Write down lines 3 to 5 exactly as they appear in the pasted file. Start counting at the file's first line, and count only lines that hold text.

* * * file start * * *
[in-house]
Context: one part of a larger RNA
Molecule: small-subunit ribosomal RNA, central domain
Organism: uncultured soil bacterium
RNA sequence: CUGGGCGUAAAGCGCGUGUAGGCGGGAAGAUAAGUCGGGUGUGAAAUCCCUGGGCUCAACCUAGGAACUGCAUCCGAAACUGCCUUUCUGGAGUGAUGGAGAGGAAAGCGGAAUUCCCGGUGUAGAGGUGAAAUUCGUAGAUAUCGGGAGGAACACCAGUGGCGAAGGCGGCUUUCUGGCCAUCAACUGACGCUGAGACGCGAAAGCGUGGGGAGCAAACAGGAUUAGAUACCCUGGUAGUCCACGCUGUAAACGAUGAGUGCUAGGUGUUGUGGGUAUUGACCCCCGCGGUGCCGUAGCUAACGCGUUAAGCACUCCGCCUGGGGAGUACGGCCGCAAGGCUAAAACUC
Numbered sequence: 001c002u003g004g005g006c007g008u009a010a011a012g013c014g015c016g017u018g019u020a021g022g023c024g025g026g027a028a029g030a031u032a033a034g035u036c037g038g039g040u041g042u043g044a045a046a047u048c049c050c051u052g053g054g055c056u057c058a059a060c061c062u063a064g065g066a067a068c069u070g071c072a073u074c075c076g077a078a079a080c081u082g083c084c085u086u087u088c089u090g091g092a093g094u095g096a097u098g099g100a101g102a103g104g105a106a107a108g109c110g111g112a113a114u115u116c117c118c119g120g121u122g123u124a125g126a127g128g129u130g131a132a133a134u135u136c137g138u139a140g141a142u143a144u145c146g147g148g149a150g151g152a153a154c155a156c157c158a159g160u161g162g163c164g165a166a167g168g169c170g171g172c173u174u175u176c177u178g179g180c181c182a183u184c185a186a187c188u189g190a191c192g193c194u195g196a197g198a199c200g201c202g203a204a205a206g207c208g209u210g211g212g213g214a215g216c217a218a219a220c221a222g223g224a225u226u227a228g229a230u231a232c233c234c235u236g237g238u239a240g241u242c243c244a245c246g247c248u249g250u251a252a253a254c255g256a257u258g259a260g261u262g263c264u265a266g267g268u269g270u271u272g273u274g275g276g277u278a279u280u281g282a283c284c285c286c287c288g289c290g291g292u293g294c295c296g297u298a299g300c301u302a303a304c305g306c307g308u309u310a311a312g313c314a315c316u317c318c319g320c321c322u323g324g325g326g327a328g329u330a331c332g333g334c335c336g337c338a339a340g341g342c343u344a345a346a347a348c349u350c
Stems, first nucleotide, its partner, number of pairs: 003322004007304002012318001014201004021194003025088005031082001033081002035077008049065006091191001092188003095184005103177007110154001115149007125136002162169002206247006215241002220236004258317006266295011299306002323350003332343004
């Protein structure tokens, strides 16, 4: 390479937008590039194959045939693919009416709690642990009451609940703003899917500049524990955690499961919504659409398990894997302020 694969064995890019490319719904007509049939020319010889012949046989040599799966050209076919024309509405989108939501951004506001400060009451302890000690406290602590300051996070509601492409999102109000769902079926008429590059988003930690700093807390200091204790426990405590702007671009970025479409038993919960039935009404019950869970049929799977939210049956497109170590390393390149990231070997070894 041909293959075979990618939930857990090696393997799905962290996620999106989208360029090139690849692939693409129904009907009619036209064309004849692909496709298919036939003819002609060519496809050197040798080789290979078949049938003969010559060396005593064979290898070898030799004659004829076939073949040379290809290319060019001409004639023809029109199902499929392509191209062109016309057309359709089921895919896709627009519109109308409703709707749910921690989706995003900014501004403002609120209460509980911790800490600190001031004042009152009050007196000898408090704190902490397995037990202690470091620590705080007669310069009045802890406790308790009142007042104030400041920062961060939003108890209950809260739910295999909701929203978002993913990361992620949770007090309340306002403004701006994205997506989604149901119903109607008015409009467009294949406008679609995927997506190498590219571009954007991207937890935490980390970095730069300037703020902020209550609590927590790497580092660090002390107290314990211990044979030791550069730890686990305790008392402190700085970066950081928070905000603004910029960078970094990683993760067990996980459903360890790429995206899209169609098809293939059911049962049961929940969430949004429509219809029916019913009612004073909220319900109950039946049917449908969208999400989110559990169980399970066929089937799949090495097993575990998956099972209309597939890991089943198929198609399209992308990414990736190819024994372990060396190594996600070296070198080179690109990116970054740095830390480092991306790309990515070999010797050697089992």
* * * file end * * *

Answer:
Molecule: small-subunit ribosomal RNA, central domain
Organism: uncultured soil bacterium
RNA sequence: CUGGGCGUAAAGCGCGUGUAGGCGGGAAGAUAAGUCGGGUGUGAAAUCCCUGGGCUCAACCUAGGAACUGCAUCCGAAACUGCCUUUCUGGAGUGAUGGAGAGGAAAGCGGAAUUCCCGGUGUAGAGGUGAAAUUCGUAGAUAUCGGGAGGAACACCAGUGGCGAAGGCGGCUUUCUGGCCAUCAACUGACGCUGAGACGCGAAAGCGUGGGGAGCAAACAGGAUUAGAUACCCUGGUAGUCCACGCUGUAAACGAUGAGUGCUAGGUGUUGUGGGUAUUGACCCCCGCGGUGCCGUAGCUAACGCGUUAAGCACUCCGCCUGGGGAGUACGGCCGCAAGGCUAAAACUC